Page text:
Between homebirthing, uranium mining and whether or not Michael Jackson was murdered (oh, sorry, everyone was over that one before it began, really, weren't they?), there's a lot to be fired up about at the moment.
But top of my list right now is the issue of parallel imports for books--because there's still a chance we can do something to stop the Government going ahead with these ridiculous changes.
If you haven't heard much about the proposed changes to local laws on the importing of books, I urge you to take a look at Saving Aussie Books to find out more about the devastating impact these new laws will have on the Australian publishing industry.
Despite an outspoken campaign by authors, publishers and even many booksellers, the Productivity Commission last month recommended the Federal Government lift all restrictions on parallel importation of books on the basis that it will result in cheaper books for Australian consumers.
Publishers and authors would retain territorial copyright on works for only the first 12 months of a book's life, after which time booksellers could purchase any edition from any source in the world. Foreign editions characteristically pay a much lower royalty.
The US, Britain and Canada all support territorial copyright for books--so why would we put our own authors and industry at risk?
Writer Sally Rippin told me she was talking to a NZ author recently who said the independent bookselling scene has been annihilated there because of the introduction of these same laws.
One of the other risks of this new globalised market is that publishers will probably prefer bland books that can easily cross borders.
As writer Sheryl Gwyther has said: “Do you want to see Australian children reading books without Australian content and Americanised with Mom instead of Mum or faucets instead of taps, and vacation instead of holiday?”
Children’s writer Mem Fox agrees: “It’s tantamount to firing the entire writing workforce in Australia and outsourcing it to other countries, who will in turn change the vocabulary and cultural references that the outsourcing country finds difficult to grasp.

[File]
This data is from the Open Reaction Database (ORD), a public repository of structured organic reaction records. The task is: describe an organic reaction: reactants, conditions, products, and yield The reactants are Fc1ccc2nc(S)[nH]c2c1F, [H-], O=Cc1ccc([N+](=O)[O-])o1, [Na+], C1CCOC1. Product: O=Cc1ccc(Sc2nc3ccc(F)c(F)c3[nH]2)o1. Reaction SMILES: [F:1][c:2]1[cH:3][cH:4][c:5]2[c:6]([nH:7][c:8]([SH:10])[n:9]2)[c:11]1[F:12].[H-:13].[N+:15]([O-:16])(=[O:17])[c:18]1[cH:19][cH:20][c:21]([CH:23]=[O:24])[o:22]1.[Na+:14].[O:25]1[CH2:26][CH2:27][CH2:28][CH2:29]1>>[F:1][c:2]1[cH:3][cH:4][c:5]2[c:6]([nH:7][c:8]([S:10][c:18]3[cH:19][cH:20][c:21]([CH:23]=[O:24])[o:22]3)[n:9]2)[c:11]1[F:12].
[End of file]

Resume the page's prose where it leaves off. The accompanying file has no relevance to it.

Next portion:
“This, in its turn, would mean in our case that particularly Australian books would not be published. … No go for a book like Possum Magic, then, with a huge loss to readers and local cultural capital.”
Fox earns 5% for each book sold — 64¢ on a $12.95 paperback of Possum Magic. Losing territorial copyright would reduce her royalty to 29¢. “It makes my old WorkChoices contract look like a gift from a fairy godmother,” she says.
Australian publishers including Text’s Michael Heyward, Scribe’s Harry Rosenbloom and Hardie Grant’s Sandy Grant have all defended the current system, crediting it with creating the “energy” in the nation’s most successful cultural industry and encouraging publishers to nurture their writers.
The changes would transform Australia from a publishing centre to a marketplace, Grant has warned.
Gwyther is leading the Saving Aussie Books campaign to increase the pressure on the Federal Government to reject the commission's report. “This corporate campaign to do in Australian authors and small independent publishers and bookshops is being ably run and organised by the giant corporations,” she says.
“Are we prepared to let Coles and K-Mart monopolise the economic, political and cultural agendas?”
Please get involved. This issue is too important to ignore.